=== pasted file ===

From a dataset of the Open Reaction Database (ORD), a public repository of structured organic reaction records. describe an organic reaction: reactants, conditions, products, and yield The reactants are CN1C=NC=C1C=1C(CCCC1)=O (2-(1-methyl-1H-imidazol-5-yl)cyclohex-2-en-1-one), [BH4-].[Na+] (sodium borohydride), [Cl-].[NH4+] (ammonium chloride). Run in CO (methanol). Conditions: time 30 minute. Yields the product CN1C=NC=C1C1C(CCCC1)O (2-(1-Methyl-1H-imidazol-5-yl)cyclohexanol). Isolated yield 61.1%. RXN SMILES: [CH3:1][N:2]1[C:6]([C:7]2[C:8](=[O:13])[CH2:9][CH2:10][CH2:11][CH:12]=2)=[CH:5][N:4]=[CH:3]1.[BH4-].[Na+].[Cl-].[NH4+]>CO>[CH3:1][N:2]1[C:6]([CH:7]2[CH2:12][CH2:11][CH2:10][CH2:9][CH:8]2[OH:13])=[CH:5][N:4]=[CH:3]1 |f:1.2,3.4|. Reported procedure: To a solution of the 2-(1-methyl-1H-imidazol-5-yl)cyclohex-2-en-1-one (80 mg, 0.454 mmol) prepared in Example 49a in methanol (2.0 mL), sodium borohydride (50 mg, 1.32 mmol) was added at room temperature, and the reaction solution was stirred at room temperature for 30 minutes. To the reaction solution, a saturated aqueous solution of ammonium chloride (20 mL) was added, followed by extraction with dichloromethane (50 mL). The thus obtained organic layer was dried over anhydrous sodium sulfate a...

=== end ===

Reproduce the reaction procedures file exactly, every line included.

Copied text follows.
From a dataset of the Open Reaction Database (ORD), a public repository of structured organic reaction records. describe an organic reaction: reactants, conditions, products, and yield The reactants are CN1C=NC=C1C=1C(CCCC1)=O (2-(1-methyl-1H-imidazol-5-yl)cyclohex-2-en-1-one), [BH4-].[Na+] (sodium borohydride), [Cl-].[NH4+] (ammonium chloride). Run in CO (methanol). Conditions: time 30 minute. Yields the product CN1C=NC=C1C1C(CCCC1)O (2-(1-Methyl-1H-imidazol-5-yl)cyclohexanol). Isolated yield 61.1%. RXN SMILES: [CH3:1][N:2]1[C:6]([C:7]2[C:8](=[O:13])[CH2:9][CH2:10][CH2:11][CH:12]=2)=[CH:5][N:4]=[CH:3]1.[BH4-].[Na+].[Cl-].[NH4+]>CO>[CH3:1][N:2]1[C:6]([CH:7]2[CH2:12][CH2:11][CH2:10][CH2:9][CH:8]2[OH:13])=[CH:5][N:4]=[CH:3]1 |f:1.2,3.4|. Reported procedure: To a solution of the 2-(1-methyl-1H-imidazol-5-yl)cyclohex-2-en-1-one (80 mg, 0.454 mmol) prepared in Example 49a in methanol (2.0 mL), sodium borohydride (50 mg, 1.32 mmol) was added at room temperature, and the reaction solution was stirred at room temperature for 30 minutes. To the reaction solution, a saturated aqueous solution of ammonium chloride (20 mL) was added, followed by extraction with dichloromethane (50 mL). The thus obtained organic layer was dried over anhydrous sodium sulfate a...